by Robert Ronnow on
the dominant understory shrub
in the pinyon-juniper canyons.
Mountain-mahogany--Cercocarpus montanus and ledifolia.
Single-leaf ash--Fraxinus anomalus
and possibly a western hophornbeam
by the small birch-like leaves
and the shredding bark
in a moist stretch of joint trail.
The joint-fir, green ephedra
looks like an ocean plant.
Could the wind or white water rivers alone
have shaped these sandstone, red rock forms?
Network of canyons, inverse of mountains.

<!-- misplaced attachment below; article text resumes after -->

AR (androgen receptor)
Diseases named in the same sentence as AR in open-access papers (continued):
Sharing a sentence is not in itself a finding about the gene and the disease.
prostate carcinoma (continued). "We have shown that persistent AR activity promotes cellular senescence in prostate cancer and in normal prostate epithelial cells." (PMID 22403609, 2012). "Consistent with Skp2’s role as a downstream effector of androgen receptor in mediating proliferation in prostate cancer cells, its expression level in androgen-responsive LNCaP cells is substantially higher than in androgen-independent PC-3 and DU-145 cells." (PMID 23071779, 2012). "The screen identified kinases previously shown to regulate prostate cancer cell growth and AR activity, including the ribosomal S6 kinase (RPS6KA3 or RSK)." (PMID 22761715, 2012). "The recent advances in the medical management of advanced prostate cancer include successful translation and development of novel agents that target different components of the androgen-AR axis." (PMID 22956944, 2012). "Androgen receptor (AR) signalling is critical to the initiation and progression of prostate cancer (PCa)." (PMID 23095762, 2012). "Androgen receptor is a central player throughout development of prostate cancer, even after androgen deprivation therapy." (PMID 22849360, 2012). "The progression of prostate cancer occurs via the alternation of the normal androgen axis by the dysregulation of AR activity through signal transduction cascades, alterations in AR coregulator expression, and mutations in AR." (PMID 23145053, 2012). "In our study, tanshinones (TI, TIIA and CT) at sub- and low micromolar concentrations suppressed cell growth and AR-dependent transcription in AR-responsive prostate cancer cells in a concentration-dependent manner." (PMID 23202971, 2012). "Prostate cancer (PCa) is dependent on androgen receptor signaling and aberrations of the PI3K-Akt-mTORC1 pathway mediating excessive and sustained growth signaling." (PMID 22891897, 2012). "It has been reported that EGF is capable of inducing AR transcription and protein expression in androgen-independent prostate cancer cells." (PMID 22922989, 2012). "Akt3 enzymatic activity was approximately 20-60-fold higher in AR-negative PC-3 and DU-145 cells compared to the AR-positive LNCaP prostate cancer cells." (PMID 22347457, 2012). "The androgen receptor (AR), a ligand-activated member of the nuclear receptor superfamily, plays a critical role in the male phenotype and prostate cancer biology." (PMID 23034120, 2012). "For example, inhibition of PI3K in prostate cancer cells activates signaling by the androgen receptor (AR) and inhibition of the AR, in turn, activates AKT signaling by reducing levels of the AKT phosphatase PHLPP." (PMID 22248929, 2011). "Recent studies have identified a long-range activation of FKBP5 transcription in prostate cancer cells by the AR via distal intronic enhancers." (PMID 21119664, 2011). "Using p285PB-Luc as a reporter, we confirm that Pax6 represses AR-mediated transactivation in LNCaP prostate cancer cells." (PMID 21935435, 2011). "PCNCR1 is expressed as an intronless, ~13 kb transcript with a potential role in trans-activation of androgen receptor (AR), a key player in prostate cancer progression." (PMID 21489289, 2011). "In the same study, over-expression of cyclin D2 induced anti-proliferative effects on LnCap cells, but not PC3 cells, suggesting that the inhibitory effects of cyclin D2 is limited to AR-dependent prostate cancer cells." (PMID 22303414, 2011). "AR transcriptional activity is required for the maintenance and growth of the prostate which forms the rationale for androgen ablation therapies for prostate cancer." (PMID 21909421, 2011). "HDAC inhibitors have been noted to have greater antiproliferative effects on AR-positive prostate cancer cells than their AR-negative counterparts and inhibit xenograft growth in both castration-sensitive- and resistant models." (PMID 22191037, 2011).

It had to be ocean
ebbing and flowing, emotionally, like wind,
moving atmosphere, thicker
shaving, scraping, polishing, gouging, digging
then, shallower, dinosaur swamps
now, dry, rock gardens.
Explain the human history with water:
did the Anasazi visit neighbors
along the canyon rims and deep within,
combination caves and red-rock houses
small windows, doorways, just crawlways,
with corn gifts on summer evenings
when the canyon bottoms held permanent, not intermittent,
streams? After them
came the Ute and Navajo, Spanish and English.
Ravens dine on road kill.
A few long red roads connect some canyons.
The unprotected flats are overgrazed, rabbitbrush.
It is interesting
that as I learn the woody and herbaceous plants,
walk the desert foothills, I too could stay.
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